@fribbledom How else would you generate assembly code?
Why is it important to control your own computers?
One more reason: https://www.theregister.co.uk/2019/10/02/apple_hong_kong/
The world clearly needs more "smart" devices, as indicated by this factory reset procedure for GE light bulbs:
Buying home routers for OpenWRT is annoying. The used market especially can result in getting some weird stuff. I just spent like three days figuring out how Shaw had messed up the firmware on my newly acquired refurb Netgear WNDR3700.
Luckily, sometimes the world gets a VW Bus and a video camera into the right hands. https://www.youtube.com/watch?v=ByRKF1INOcU
What are you worried about with Tor browser on android?
Mozilla: The problem wasn't that you couldn't push updates fast enough, the problem is that you built an innately broken system. If you cease to exist, my browser should still work in five years. And you shouldn't be preventing users from running software of their choice to begin with.
Eben Moglen in his keynote at #republica:
"The federation of all services is not an inconceivable idea....This is the intended goal of the little gesture I call #FreedomBox: the manufacture of simple, inexpensive, self-administrating servers that we can hold in the palm of our hands and distribute throughout the world like apple seeds."
VIDEO: "Why Freedom of Thought Requires Attention"
Good job Mozilla. Not only did you foist this addon signing bullshit on #firefox users and then forget to renew your signing cert, you made your broken browser continuously check for certificate validity and disable already installed and working addons.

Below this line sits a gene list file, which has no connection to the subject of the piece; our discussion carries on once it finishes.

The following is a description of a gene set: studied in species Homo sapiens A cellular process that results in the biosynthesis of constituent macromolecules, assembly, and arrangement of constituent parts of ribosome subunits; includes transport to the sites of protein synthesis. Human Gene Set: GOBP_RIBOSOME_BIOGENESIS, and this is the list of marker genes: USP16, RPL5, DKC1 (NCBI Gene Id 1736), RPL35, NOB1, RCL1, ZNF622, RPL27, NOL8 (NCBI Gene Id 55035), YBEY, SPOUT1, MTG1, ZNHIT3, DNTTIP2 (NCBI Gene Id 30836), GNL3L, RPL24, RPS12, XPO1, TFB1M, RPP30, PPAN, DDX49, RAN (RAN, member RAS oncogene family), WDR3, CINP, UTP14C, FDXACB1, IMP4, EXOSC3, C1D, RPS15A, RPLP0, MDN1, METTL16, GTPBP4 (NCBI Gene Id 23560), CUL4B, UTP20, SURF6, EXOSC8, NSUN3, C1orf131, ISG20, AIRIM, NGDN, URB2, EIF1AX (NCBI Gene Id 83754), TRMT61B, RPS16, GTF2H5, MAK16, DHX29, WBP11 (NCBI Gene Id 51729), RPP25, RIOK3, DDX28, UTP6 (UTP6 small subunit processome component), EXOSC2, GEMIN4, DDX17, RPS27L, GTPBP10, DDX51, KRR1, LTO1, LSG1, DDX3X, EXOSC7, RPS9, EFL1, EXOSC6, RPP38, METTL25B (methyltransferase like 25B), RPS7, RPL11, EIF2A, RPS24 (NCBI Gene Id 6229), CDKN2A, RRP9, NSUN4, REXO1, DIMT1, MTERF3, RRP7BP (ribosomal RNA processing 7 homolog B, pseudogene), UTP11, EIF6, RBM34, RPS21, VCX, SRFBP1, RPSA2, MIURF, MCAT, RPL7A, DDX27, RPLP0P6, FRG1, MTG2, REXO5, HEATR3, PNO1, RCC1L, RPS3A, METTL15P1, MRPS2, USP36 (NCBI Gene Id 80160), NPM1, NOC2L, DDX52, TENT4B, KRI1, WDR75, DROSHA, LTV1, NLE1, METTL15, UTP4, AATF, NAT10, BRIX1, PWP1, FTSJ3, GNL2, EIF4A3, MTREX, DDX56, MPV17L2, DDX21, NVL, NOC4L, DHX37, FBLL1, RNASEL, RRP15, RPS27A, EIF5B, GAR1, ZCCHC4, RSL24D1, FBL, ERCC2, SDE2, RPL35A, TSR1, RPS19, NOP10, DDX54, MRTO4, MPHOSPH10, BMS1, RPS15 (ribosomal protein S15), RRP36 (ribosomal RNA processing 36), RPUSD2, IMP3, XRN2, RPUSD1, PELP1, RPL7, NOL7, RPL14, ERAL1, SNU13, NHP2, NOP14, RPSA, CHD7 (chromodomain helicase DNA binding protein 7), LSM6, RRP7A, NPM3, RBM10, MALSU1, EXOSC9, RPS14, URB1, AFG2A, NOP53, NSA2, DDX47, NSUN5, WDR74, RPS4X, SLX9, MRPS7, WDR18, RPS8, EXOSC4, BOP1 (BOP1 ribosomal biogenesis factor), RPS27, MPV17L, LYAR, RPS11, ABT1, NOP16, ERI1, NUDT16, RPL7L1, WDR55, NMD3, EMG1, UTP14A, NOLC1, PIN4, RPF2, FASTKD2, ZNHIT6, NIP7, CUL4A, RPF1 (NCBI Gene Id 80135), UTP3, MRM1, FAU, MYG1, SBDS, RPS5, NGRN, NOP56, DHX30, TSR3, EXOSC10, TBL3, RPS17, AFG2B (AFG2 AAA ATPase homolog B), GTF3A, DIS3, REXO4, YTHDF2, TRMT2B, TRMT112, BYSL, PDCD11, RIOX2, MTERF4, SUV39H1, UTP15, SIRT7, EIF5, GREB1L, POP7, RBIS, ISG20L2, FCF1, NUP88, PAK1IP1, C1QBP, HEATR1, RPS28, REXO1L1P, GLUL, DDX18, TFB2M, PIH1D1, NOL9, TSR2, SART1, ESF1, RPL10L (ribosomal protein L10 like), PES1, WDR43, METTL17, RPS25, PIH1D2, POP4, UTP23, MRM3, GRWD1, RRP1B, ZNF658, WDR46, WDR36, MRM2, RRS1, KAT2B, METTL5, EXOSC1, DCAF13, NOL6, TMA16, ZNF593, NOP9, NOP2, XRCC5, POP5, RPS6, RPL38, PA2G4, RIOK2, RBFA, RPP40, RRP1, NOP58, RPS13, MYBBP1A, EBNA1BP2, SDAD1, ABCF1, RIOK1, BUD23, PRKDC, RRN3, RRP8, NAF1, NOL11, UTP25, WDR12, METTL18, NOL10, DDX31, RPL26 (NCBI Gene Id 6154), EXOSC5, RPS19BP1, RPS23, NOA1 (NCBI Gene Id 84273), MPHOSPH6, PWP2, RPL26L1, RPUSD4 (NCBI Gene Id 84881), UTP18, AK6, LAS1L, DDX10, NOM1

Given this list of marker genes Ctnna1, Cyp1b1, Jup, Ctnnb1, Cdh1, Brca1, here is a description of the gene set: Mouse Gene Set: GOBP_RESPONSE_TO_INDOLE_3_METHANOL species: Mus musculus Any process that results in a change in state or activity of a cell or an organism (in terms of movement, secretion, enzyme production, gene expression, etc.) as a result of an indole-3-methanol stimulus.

Someone really needs to put in the effort to maintain a de-crapified Firefox fork designed to keep working even if Mozilla and all the companies who give them money cease to exist.
@purism Are you going to support custom email domains? How about custom domains for social and chat?
Switzerland is planning to run an election over the internet. Turns out their software has a backdoor that would allow the election administrators to undetectably alter votes.
The security requirements for an election are pretty straightforward. The #1 threat is the people running the elections. Anyone running an election who downplays that point should be treated as actively engaged in election fraud.
The reason to use a cryptographic hash function like MD5 over a non-cryptographic hash is so that you can write code that ignores the possibility of collisions. Once the cryptographic hash function is broken - as with MD5 and SHA1 - that's no longer true. That broken assumption almost certainly creates bugs, and they're probably security bugs that allow users to at least corrupt your data.
@xj9 CouchDB is awfully sketchy with their continued use of MD5.
Here's why the gun debate isn't just about guns. Making guns isn't that hard, and any regulation that effectively prevented it would also necessarily ban any sort of useful home workshop. This very quickly becomes an issue impacting the right to repair, and more importantly the freedom to tinker.
Great. Apparently the New England Journal of Medicine can't even meet their own commitments on handling statistical cheating in papers they've published.
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